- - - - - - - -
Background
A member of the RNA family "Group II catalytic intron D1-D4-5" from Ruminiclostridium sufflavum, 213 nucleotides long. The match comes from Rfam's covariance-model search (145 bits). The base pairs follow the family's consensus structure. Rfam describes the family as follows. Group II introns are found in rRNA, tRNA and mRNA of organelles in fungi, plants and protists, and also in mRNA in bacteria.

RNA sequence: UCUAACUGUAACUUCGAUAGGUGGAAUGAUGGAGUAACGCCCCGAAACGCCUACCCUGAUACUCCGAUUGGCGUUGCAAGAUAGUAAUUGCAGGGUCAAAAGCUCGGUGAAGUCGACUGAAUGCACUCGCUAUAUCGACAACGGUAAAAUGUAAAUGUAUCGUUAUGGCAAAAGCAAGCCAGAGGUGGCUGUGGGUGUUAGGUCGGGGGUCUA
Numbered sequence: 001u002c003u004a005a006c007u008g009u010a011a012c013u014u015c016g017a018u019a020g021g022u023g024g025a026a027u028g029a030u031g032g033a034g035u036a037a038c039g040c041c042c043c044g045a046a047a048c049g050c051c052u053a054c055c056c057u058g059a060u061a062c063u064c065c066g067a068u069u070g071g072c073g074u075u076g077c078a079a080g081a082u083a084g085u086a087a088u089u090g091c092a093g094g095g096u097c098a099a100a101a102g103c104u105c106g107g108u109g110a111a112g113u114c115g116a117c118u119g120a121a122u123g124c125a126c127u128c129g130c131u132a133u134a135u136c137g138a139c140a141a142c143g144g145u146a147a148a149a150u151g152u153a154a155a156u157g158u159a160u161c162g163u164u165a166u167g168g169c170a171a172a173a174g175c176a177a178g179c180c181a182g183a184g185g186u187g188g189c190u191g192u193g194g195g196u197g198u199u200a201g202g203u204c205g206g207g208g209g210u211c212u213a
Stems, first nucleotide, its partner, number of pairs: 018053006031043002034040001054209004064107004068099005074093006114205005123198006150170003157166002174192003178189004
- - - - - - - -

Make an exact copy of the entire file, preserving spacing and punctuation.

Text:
Background
A member of the RNA family "Group II catalytic intron D1-D4-5" from Ruminiclostridium sufflavum, 213 nucleotides long. The match comes from Rfam's covariance-model search (145 bits). The base pairs follow the family's consensus structure. Rfam describes the family as follows. Group II introns are found in rRNA, tRNA and mRNA of organelles in fungi, plants and protists, and also in mRNA in bacteria.

RNA sequence: UCUAACUGUAACUUCGAUAGGUGGAAUGAUGGAGUAACGCCCCGAAACGCCUACCCUGAUACUCCGAUUGGCGUUGCAAGAUAGUAAUUGCAGGGUCAAAAGCUCGGUGAAGUCGACUGAAUGCACUCGCUAUAUCGACAACGGUAAAAUGUAAAUGUAUCGUUAUGGCAAAAGCAAGCCAGAGGUGGCUGUGGGUGUUAGGUCGGGGGUCUA
Numbered sequence: 001u002c003u004a005a006c007u008g009u010a011a012c013u014u015c016g017a018u019a020g021g022u023g024g025a026a027u028g029a030u031g032g033a034g035u036a037a038c039g040c041c042c043c044g045a046a047a048c049g050c051c052u053a054c055c056c057u058g059a060u061a062c063u064c065c066g067a068u069u070g071g072c073g074u075u076g077c078a079a080g081a082u083a084g085u086a087a088u089u090g091c092a093g094g095g096u097c098a099a100a101a102g103c104u105c106g107g108u109g110a111a112g113u114c115g116a117c118u119g120a121a122u123g124c125a126c127u128c129g130c131u132a133u134a135u136c137g138a139c140a141a142c143g144g145u146a147a148a149a150u151g152u153a154a155a156u157g158u159a160u161c162g163u164u165a166u167g168g169c170a171a172a173a174g175c176a177a178g179c180c181a182g183a184g185g186u187g188g189c190u191g192u193g194g195g196u197g198u199u200a201g202g203u204c205g206g207g208g209g210u211c212u213a
Stems, first nucleotide, its partner, number of pairs: 018053006031043002034040001054209004064107004068099005074093006114205005123198006150170003157166002174192003178189004